These exceptions should not be seen as “loopholes” in the legislation or suggest that the prohibitions be taken lightly. The scope of the FCPA and related multilateral legislation reaches beyond a company paying money to a foreign politician for favorable treatment. The US company, its officers and employees can be charged with violating the FCPA based on the actions of its consultants or joint venture partners.

There is a widespread belief that a majority of US Fortune 500 companies have circumvented the FCPA over the years with various schemes, including counter-trade, agent commissions, and parallel transactions. These companies, as well as those new to the global economy, will do so at very high risk. For example, breach of the FCPA can subject companies to fines of up to $2 million and individual violators to fines of up to $100,000, as well as imprisonment of up to five years. Anti-corruption is no longer a noble US foreign policy objective — it is now an essential factor to profitably doing business globally, and the success of nations.

In 1999, Transparency International (TI) and Gallup International Associates (GIA) conducted 779 in-depth interviews of major companies, commercial banks, law firms, accounting firms and chambers of commerce active in fourteen emerging market countries (accounting for 60% of the exports into all emerging market economies — including Russia, Poland, Hungary, Brazil and India). In October, 1999, TI and GIA issued the following Bribe Payers Index (BPI), in which a score of 0 represents high levels of bribery and 10 represents negligible levels.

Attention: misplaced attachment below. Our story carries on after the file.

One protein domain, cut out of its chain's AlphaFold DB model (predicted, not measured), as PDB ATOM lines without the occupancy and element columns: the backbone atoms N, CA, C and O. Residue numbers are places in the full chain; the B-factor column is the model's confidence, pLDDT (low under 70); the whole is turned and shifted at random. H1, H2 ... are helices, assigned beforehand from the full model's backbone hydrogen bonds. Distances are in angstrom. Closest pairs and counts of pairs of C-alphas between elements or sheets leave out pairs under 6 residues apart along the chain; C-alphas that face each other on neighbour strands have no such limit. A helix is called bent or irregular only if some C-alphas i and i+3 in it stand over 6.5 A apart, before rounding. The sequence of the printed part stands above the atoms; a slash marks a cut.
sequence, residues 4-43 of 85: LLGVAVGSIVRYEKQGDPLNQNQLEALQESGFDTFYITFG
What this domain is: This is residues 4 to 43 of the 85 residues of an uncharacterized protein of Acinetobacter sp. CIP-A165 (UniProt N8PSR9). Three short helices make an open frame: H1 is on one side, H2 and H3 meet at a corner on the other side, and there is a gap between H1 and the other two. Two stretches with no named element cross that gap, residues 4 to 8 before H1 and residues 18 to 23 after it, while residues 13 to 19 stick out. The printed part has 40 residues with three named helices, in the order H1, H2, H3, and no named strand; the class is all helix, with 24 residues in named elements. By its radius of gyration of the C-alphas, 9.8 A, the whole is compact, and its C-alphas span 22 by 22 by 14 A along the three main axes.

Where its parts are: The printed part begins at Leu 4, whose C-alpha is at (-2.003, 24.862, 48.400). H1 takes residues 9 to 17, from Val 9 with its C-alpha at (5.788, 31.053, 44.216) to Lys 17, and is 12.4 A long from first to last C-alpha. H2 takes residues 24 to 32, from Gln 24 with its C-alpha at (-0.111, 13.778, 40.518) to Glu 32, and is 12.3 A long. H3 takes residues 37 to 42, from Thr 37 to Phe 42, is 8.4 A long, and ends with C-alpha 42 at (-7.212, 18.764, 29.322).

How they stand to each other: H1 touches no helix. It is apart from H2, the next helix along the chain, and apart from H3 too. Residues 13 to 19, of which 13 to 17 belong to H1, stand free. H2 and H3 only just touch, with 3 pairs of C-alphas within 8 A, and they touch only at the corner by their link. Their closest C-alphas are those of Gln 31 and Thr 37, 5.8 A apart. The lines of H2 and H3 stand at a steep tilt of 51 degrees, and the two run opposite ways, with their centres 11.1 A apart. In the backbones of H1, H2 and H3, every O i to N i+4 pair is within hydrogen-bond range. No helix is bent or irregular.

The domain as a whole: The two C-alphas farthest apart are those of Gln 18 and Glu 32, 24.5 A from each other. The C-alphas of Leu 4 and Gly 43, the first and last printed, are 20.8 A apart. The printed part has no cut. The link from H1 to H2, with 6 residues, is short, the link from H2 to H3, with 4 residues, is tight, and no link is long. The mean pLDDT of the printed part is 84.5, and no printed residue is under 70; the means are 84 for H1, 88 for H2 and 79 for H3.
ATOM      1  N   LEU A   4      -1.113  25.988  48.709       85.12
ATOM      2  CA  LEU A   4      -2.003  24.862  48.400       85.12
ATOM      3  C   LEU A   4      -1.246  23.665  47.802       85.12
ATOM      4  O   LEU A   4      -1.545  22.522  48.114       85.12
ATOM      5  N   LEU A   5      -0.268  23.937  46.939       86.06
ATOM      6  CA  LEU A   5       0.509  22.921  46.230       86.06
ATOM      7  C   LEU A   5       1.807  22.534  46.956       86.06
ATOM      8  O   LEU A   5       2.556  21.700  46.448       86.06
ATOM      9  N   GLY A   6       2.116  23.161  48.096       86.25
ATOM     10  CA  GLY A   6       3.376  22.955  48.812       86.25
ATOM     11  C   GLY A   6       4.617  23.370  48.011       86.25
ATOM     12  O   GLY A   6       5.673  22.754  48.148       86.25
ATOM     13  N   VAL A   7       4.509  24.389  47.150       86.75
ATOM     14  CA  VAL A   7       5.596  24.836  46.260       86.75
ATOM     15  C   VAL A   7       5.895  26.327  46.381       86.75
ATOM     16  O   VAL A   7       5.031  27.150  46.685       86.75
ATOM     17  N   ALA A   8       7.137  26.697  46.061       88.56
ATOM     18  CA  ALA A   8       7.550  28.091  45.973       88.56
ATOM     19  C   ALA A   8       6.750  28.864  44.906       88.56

Gallup International asked: “In the business sectors with which you are familiar, please indicate whether companies from the following countries are very likely, quite likely or unlikely to pay bribes to win or retain business in this country.”

1999 Transparency International Bribe Payers Index (BPI)

Ranking 19 Leading Exporters (a higher score means a lower level of bribery)

Rank Country Score
1 Sweden 8.3
2 Australia 8.1
Canada 8.1
5 Switzerland 7.7
6 Netherlands 7.4
7 United Kingdom 7.2
8 Belgium 6.8
9 Germany 6.2
United States 6.2
11 Singapore 5.7
12 Spain 5.3
13 France 5.2
14 Japan 5.1
15 Malaysia 3.9
16 Italy 3.7
17 Taiwan 3.5
18 South Korea 3.4
19 China 3.1

For years, multilateral institutions like the World Bank and the International Monetary Fund took the position that that they would not interfere with the internal politics of the countries that they lent money to. They learned that the cost of corruption to those countries required a shift in policy. Now, they will cut off lending to recipients who ignore corruption.

The evident shift of attitude regarding international bribery is good news to US companies who have complained that, in the past, European and Asian competitors have had an unfair advantage not having to comply with similar legislation. They have had to compete with companies from countries that not only permit overseas bribes, but also encourage them by offering tax deductions for the payments.

It is incomprehensible to American executives that a company could pay a bribe to a foreign public official and then take an income tax deduction for the payment. The US FCPA has specific provisions prohibiting tax deductibility of such payments. There is an international effort to encourage the adoption of legislation eliminating this practice.